Unless you’ve actually watched the “reality show” Ice Road Truckers, you may be surprised to learn that ‘ice roads’ really aren’t ‘roads’ at all. At least not the way most of us think about a road. The roads these truckers travel are literally made of ice. They only work 2-4 months out of the year and drive their big rigs across frozen lakes and rivers to get to more of the inhospitable places in North America.
When normal roads are unpassable due to snow and ice, these truckers deliver necessary supplies from Yellowknife, Northwest Territories, Canada, just 250 miles south of the Arctic Circle. The show ran on the History Channel and began in June 2007 and ran for 11 seasons, with the last season ending November 2017.
10 It Became so Popular
Perhaps really one of the craziest things about this show is that it became so popular. The first Ice Road Truckers was actually just an episode aired in a different series titled Suicide Missions. The episode was based on Denison’s Ice Road, a book by Edith Ignauer. The episode popped up several more times over the years and received good reviews each time. Finally, The History Channel decided to hire Thom Beers of Deadliest Catch to create a full series based on the book. The series was to document the lives of the truckers for a two month period while they hauled supplies to diamond mines in the Artic. It changed eventually from diamond mines to Arctic communities.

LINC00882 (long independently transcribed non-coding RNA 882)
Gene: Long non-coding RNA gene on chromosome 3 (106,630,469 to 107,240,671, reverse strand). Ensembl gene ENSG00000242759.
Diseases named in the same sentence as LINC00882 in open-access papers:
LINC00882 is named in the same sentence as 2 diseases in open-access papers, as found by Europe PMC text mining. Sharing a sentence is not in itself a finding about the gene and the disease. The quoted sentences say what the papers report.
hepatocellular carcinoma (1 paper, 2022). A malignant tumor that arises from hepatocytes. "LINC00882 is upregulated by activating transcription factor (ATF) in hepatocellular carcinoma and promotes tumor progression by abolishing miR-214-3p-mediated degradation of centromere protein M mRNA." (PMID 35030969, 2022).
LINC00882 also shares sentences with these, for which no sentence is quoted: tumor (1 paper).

9 Fire in the Hole
In late 2017, fan-favorite, Lisa Kelly, was like the rest of the crew, facing a warmer than usual season and praying that her truck wouldn’t get mired in mud, slush and muskeg (the North’s word for bog, semi-decomposed vegetation and peat moss).
She started to notice smoke coming out from under the hood and pulled up the hood to find a fire in the engine compartment. Quick to action, she got her fire extinguisher out of the cab and had the fire out in no time. Upon further investigation, she found that a fair amount muskeg had flown up in there, dried out, and eventually caught fire.
8 Nobody’s Favorite Birthday
All of these drivers can probably testify to the effects of global warming in that they’ve had to face shorter ice-driving seasons because the ice freezes later and thaws earlier than it used to. Poor Todd Dewey was forced to spend a miserable night alone on the road, and on his birthday no less, because of soft ice.
As he reached a turn off to the road he needed, he found that the road was closed because the ice wasn’t safe. It had been open when he left with his load. Now he had to wait through most of the day and part of the night before if froze up solid and was opened again.
7 Don’t Try This at Home
Trucking partners Lisa Kelly and the late Darrell Ward were making a tandem delivery, Darrel followed behind Kelly who was hauling a couple of tons of bulldozer on a flat bed. When they came to the next leg in their route, they found that it was a frozen river, but it wasn’t looking so solid. They had no choice but to continue on, however.
Kelly began creeping along, listening to the cracking of the ice beneath her and suddenly her driver-side tire broke through the ice and she couldn’t get any traction on the other tires to pull out. With help probably a half-day away, they improvised by hooking the bulldozer to her rig and got it out of the hole.
6 Beautiful Fluffy-White Snow – NOT!